Christmas Confessions

I have man-envy…envy? The opposite of man-crush at John Duerden. He’s the one to write Asian football in Korea, or Japan, or Southeast Asia, or Australia. And he’s living the life.

In fact, I have man-envy…ok, envy, at all Westerner living in East Asia or making regular trips around the region to cover Asian football. Not because I cannot be like them, but because there’s lack of role models – a Chinese, Korean, or Japanese man of any nationality covering football for mainstream international media. It’s back to John, or Patrick Johnston, or well, the only Asian around is Sudipto Ganguly. Like I said, no Chinese, Korean, or Japanese. Fox Sports Asia (and its predecessor ESPN) even has no Asian male pundit or newscaster (Steve Lai has moved to Channel News Asia).

And as always, my education on what’s going on in Asia comes from a Westerner. Like John Duerden. He told us that A-League players and fans found it’s uncomfortable to sit an away match in Asia. And not only because Australians are not Asian and that stuff, but because Asian clubs dislike the AFC Champions League. J-League’s terrible performance in the ACL is blamed on lack of their enthusiasm for continental competition, but I was surprised to read that it also happens to K-League teams.

Suits in Japan and Korea say that the Champions League is not profitable. I don’t buy it. It’s expensive but they have the money. The real reason is because they loath making overseas trips, leaving the boxes of their Korean and Japanese worlds (and ditto to several other nations). Australians love to travel but they know that Asia is an acquired taste, unlike Europe or South America. But while the ACL can be a sobering and painful experience for A-League teams and supporters (with the final score), the bigger faults lie in the insular football culture in Asia.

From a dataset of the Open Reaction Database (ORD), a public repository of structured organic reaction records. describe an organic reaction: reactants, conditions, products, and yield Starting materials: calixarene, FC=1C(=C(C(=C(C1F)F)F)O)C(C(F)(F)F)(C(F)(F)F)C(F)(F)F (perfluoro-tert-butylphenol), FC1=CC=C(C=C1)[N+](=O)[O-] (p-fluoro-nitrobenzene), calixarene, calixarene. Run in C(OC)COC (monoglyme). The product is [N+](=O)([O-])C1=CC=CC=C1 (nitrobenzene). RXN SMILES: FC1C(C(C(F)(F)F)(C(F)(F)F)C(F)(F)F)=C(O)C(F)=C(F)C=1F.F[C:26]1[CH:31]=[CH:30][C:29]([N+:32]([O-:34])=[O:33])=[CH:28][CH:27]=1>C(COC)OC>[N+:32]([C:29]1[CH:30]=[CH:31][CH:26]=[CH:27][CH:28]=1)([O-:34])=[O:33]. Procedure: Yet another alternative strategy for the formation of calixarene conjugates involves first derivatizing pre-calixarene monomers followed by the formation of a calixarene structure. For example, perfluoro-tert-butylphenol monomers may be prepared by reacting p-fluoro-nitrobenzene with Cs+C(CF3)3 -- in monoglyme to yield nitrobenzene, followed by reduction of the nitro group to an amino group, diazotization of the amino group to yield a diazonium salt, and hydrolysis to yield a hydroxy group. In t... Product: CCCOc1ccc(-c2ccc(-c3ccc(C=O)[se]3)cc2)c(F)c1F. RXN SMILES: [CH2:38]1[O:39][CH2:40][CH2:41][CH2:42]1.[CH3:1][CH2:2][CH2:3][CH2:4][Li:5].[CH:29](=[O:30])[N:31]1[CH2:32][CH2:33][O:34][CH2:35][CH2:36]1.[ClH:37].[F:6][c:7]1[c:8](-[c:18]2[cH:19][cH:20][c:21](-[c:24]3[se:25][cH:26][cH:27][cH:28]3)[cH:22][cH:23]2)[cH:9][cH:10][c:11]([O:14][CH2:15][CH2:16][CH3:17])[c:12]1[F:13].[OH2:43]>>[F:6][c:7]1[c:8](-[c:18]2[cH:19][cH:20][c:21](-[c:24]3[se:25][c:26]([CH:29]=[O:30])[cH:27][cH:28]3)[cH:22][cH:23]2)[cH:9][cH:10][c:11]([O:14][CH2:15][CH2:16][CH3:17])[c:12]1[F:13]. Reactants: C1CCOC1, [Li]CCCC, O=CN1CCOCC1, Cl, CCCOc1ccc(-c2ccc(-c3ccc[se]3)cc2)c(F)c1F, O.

Insular is a funny word. From Japan to Indonesia, people wear MU and Barcelona colors with pride. Children can recite the whole Liverpool formation by heart. They also talk with pride (before match) and despair (after match) about their national teams. But they give no damn about what’s going on next door.  The usual excuse is that European football is good while Asian football is boring. But the real issue is that they don’t have enough positive feeling for fellow Asian nations. Of course, this is not only in football but also in several other respects – pop culture, social, and language. That’s another thing I envy – Europeans can breezily interact with each other in several language, talking about their food, holiday spots, and X-Factor stars. Asians can, but they don’t want too.

Take the mid-week UEFA Champions League schedule. Europeans are eager to see their city team beating those pesky foreigners (or just owning some cute Czech or Norwegian team) on a Wednesday night, with the fanfare of glorious orchestral anthem. For all their venom for their neighbors over things that happened 100 or 200 years ago, Japanese and Koreans could not bring the whole family to see their club kick butt. Daddy still has to work (but it’s 8 pm!), Mommy prefers to see soap opera at home or Thor in cinema, and the kids are still in cram schools (but it’s 8 pm!). Plus, those Aussie or Japanese foreigners are not interesting – and it’s nauseating to see their supporters. It’s a different story with those hicks from neighboring province/prefecture that we will face on Saturday. We will come in full force and chanting without cease for 90 minutes. And cleaning up our trashes afterward.

More proof of this insularity? I got Winning Eleven/Pro Evo Soccer 14 for Christmas. Yay, Asian Champions League. Shall I play Guangzhou or Sanfrecce (I have enough K-League and A-League from FIFA, thank you). But first, let’s play FIFA Confederations Cup 2013!